For a while now, investors have been trying to attribute use cases to Bitcoin. Unlike traditional stocks and assets, Bitcoin doesn’t provide a fixed yield, a dividend, or generate cash flow. And compared to traditional and modern fiat currencies, BTC isn’t backed by the power of a government or the scarcity of an underlying asset. The foreign elements of the cryptocurrency have thus led most traditional investors to cast it aside, calling it “useless” or backed by nothing but “thin air”. Those that are interested in Bitcoin have been trying to assign it a use case (or potential use case) as a means to chart its value.
But, according to Michael Novogratz of Galaxy Digital, Bitcoin already a use case, a use case that he claims is its raison d’être: digital gold.
Speaking in a recent interview with Bloomberg, the former Wall Street investor suggested that “Bitcoin doesn’t need a real use case”, as it, in his eyes, is already a form of digital gold. He said that it is essentially the only cryptocurrency that sports a fully-fledged use case in today’s world. Novogratz added that the classification as digital gold is what has allowed Bitcoin to outperform its altcoin ilk over the past year.
Novogratz’s comment is quite reminiscent of those made by some other leading investors. Chamath Palihapitiya, a former executive of Facebook and venture capitalist, told CNBC earlier this year that Bitcoin is the perfect hedge “against the traditional financial infrastructure”. He elaborated that if fiscal or monetary policy is wonky, as it arguably is now, having Bitcoin is like “the schmuck insurance you have under your mattress”.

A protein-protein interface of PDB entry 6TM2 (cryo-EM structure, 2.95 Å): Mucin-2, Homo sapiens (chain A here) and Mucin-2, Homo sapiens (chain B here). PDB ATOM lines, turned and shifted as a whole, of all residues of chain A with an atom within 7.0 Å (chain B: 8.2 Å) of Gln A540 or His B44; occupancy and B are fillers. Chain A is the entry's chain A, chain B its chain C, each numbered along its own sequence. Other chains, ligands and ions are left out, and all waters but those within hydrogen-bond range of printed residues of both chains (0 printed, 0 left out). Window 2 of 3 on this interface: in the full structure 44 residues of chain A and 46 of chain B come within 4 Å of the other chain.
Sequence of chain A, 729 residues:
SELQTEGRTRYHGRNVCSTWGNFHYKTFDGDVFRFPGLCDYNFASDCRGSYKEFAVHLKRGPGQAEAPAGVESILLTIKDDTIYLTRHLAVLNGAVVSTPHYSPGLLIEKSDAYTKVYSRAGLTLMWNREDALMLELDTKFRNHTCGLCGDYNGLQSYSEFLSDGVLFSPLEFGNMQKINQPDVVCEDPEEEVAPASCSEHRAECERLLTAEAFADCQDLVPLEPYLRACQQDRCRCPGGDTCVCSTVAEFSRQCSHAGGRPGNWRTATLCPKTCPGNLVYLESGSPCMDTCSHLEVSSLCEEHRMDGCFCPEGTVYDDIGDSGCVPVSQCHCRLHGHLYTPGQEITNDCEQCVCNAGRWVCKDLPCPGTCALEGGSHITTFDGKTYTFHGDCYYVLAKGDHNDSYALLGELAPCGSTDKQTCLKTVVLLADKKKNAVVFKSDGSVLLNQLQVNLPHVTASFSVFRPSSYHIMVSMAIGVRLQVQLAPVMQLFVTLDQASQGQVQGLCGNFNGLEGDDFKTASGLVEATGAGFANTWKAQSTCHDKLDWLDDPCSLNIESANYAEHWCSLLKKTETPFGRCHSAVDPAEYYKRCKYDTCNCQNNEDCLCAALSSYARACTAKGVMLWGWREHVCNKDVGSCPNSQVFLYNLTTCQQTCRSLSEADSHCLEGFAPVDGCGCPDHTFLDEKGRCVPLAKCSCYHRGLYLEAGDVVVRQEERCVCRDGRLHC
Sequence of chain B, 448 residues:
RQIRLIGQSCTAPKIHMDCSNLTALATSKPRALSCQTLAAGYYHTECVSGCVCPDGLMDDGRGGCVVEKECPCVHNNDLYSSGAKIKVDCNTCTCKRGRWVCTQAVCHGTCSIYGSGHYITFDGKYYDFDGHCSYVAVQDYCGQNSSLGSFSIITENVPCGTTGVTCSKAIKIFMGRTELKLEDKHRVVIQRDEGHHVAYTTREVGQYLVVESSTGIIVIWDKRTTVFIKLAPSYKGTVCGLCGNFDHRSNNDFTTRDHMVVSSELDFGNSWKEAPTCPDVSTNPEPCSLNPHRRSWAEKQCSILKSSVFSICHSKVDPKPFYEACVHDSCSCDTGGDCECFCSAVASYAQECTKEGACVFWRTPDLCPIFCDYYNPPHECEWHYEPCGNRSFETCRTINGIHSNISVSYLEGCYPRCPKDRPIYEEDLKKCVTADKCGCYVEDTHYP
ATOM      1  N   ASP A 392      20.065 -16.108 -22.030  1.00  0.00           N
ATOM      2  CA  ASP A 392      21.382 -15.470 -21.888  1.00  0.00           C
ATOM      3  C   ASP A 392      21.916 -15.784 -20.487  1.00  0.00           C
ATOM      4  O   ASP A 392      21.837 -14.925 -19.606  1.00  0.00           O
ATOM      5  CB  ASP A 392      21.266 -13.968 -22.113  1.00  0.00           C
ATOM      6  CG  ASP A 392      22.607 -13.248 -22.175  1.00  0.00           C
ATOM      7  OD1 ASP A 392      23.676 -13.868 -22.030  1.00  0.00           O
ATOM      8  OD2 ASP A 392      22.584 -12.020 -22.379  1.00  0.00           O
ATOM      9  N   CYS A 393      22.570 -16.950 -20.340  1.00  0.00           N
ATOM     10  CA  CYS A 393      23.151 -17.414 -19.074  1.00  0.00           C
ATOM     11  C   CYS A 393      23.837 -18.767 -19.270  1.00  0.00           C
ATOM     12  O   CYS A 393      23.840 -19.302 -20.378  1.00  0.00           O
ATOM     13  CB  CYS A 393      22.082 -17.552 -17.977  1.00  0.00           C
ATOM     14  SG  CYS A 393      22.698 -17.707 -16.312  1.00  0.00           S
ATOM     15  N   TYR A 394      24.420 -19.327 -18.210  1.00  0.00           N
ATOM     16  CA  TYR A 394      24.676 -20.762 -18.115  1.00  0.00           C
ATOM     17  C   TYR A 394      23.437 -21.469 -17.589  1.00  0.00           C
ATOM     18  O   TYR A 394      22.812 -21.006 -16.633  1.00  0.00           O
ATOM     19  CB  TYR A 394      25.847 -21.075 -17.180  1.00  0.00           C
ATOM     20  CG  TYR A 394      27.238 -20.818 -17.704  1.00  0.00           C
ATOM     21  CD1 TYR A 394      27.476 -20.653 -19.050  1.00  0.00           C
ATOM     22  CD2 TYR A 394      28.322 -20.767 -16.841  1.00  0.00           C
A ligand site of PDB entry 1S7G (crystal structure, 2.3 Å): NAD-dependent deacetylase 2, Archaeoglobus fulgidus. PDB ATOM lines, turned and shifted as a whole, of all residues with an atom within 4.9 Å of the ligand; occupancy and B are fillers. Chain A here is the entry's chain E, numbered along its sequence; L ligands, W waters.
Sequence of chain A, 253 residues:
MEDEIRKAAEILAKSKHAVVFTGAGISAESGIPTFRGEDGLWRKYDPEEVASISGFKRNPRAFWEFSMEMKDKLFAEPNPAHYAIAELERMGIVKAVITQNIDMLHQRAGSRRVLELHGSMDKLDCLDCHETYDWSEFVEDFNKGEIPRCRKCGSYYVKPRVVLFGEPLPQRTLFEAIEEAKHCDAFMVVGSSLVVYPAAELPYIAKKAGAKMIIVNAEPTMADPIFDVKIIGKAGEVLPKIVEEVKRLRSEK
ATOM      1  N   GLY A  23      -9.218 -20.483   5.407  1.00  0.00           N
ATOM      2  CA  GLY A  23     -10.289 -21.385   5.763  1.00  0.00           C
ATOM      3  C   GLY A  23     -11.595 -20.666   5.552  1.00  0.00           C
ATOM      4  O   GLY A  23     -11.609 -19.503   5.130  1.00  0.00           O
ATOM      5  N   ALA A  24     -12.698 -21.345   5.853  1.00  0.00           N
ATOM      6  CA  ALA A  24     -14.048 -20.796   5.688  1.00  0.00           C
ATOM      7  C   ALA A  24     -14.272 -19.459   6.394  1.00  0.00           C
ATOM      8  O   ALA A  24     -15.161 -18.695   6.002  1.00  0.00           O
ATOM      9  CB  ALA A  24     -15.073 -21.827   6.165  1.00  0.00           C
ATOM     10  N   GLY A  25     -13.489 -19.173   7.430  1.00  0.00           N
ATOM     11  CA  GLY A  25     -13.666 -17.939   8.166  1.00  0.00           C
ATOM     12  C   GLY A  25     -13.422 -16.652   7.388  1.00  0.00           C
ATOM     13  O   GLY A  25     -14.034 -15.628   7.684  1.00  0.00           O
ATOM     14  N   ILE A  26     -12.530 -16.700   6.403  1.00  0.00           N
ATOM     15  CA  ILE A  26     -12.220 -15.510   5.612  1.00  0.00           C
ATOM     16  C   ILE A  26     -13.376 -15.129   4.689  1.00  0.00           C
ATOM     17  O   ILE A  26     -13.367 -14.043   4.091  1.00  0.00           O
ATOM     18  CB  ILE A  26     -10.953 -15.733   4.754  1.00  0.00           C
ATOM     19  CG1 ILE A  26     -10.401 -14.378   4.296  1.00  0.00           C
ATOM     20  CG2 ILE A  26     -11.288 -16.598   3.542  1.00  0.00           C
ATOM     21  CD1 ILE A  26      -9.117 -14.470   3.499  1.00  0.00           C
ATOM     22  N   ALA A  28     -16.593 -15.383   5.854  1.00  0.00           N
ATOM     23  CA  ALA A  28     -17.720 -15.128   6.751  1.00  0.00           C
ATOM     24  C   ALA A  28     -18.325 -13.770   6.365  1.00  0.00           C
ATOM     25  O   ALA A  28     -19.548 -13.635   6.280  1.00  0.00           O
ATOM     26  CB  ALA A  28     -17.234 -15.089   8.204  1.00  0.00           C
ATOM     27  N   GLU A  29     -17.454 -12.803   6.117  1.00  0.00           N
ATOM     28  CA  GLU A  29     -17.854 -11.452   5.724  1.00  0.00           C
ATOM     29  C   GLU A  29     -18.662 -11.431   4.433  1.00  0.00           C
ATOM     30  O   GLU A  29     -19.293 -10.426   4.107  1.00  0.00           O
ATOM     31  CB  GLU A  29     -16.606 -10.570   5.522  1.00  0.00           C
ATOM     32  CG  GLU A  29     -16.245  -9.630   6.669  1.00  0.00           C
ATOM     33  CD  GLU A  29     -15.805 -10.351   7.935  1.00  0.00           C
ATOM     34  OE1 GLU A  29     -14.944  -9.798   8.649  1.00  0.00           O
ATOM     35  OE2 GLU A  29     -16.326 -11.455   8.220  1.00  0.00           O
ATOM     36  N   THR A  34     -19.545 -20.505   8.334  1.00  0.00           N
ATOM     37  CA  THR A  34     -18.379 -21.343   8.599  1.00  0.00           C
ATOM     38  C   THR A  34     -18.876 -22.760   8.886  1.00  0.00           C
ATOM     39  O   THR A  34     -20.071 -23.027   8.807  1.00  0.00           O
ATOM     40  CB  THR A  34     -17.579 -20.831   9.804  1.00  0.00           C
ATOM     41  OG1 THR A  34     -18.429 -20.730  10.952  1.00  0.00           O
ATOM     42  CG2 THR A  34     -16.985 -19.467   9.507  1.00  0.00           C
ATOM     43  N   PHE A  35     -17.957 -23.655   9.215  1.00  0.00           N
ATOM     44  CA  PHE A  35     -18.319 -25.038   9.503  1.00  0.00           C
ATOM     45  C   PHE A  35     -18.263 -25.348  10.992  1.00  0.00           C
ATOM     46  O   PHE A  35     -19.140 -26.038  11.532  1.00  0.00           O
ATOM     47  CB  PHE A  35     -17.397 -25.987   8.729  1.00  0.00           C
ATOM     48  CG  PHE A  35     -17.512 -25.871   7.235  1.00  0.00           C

But, there has been some recent contention to the theory that Bitcoin is the world’s next go-to store of value.
During the stock market crash seen late last year, the chief executive of pro-innovation ARK Invest, Cathie Wood, suggested that during global scares, “people sell their most experimental assets, such as bitcoin and other cryptoassets” (quote from Chris Burniske, who paraphrased Wood).
The two sides continue to be at odds. But, once the next recession hits, the market will finally see whether or not Bitcoin works as a long-term store of value.
“I’m not selling the next time we hit $14,000. The second time we reach that level, [there may be] a move to $20,000. I don’t expect this to happen in the next few weeks: I don’t expect it to the middle or the end of the fourth quarter. But the next wave will come when the institutions — the state of X, Texas Teachers Union, and those guys — come in, and then you will see Bitcoin hit $20,000 and higher.”